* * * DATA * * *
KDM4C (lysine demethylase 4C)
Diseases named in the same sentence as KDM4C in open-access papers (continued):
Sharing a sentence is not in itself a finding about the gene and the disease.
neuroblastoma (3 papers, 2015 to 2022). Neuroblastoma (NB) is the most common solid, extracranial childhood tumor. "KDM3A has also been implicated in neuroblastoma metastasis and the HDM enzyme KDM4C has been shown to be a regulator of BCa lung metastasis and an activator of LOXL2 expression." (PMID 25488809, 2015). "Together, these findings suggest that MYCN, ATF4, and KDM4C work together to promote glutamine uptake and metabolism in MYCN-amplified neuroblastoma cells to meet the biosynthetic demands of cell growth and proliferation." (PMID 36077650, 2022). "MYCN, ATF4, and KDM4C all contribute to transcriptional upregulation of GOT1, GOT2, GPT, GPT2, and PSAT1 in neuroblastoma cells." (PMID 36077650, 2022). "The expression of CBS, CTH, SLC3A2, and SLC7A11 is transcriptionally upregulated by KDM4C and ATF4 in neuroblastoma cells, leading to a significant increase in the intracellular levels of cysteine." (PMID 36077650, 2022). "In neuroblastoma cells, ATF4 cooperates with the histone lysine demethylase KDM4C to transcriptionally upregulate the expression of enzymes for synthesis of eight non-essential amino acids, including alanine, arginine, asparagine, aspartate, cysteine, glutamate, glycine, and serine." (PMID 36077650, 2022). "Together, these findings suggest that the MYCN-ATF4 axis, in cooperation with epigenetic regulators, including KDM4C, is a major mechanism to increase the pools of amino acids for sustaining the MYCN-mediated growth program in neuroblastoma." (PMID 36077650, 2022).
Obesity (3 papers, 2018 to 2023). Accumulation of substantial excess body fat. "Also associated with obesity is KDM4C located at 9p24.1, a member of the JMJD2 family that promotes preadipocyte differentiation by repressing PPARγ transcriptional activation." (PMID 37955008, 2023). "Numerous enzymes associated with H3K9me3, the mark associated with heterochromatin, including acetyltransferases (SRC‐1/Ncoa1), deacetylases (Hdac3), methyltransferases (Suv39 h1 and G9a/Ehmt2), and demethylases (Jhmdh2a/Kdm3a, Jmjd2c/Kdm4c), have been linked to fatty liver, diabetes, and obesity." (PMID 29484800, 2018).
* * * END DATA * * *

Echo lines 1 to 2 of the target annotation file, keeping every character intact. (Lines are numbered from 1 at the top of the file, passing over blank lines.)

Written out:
KDM4C (lysine demethylase 4C)
Diseases named in the same sentence as KDM4C in open-access papers (continued):